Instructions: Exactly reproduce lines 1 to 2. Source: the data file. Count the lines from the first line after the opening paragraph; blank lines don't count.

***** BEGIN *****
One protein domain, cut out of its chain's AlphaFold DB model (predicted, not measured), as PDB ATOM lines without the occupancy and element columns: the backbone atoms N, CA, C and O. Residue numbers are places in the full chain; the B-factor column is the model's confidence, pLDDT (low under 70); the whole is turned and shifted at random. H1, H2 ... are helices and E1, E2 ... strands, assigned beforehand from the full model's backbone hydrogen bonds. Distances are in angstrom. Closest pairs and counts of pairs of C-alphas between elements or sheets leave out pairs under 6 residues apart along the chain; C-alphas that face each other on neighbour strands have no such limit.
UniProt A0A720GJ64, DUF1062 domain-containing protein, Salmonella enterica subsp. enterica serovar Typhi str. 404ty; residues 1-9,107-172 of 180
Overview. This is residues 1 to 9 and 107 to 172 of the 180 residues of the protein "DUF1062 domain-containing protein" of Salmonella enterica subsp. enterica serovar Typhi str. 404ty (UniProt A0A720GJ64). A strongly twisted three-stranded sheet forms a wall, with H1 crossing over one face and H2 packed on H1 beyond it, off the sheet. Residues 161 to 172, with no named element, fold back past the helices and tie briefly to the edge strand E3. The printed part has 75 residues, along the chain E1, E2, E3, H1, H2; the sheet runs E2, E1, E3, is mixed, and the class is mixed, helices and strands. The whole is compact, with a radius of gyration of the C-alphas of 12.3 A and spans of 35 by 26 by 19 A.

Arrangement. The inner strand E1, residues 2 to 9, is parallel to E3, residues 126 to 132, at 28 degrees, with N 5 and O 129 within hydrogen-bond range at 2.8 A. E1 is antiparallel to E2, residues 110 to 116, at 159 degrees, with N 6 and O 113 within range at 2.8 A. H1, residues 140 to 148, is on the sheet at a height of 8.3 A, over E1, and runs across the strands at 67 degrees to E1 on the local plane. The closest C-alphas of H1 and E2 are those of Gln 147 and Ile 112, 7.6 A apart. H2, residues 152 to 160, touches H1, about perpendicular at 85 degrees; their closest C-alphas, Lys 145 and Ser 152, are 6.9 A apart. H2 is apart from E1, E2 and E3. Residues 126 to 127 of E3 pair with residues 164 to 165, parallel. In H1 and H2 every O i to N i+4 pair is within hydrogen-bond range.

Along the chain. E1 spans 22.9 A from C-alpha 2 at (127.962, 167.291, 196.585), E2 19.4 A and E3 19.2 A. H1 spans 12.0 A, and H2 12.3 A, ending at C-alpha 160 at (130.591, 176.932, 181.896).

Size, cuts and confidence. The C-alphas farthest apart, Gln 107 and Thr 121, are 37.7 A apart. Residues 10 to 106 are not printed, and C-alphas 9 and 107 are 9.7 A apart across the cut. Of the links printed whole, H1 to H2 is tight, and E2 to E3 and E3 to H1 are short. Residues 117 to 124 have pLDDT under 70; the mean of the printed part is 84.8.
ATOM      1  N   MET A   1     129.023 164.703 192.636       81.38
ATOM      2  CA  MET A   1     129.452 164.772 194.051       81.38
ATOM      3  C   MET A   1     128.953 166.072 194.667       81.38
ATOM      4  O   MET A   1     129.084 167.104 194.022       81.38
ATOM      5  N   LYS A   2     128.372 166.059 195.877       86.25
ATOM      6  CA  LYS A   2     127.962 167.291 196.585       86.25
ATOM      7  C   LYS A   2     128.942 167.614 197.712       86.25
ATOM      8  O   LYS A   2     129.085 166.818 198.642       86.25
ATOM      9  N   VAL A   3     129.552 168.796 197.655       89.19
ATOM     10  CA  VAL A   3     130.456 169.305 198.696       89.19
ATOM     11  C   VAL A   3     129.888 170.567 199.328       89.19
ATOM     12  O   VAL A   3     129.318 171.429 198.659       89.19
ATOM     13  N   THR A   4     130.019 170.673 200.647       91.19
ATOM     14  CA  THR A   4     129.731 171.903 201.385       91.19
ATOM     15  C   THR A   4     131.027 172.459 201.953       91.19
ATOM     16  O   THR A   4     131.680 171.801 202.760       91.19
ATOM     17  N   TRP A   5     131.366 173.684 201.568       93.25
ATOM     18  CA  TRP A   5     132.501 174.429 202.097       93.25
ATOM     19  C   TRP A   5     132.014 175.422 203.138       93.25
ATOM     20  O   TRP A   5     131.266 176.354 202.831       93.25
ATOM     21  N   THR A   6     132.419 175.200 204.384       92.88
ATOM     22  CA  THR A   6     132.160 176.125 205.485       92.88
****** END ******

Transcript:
UniProt A0A720GJ64, DUF1062 domain-containing protein, Salmonella enterica subsp. enterica serovar Typhi str. 404ty; residues 1-9,107-172 of 180
Overview. This is residues 1 to 9 and 107 to 172 of the 180 residues of the protein "DUF1062 domain-containing protein" of Salmonella enterica subsp. enterica serovar Typhi str. 404ty (UniProt A0A720GJ64). A strongly twisted three-stranded sheet forms a wall, with H1 crossing over one face and H2 packed on H1 beyond it, off the sheet. Residues 161 to 172, with no named element, fold back past the helices and tie briefly to the edge strand E3. The printed part has 75 residues, along the chain E1, E2, E3, H1, H2; the sheet runs E2, E1, E3, is mixed, and the class is mixed, helices and strands. The whole is compact, with a radius of gyration of the C-alphas of 12.3 A and spans of 35 by 26 by 19 A.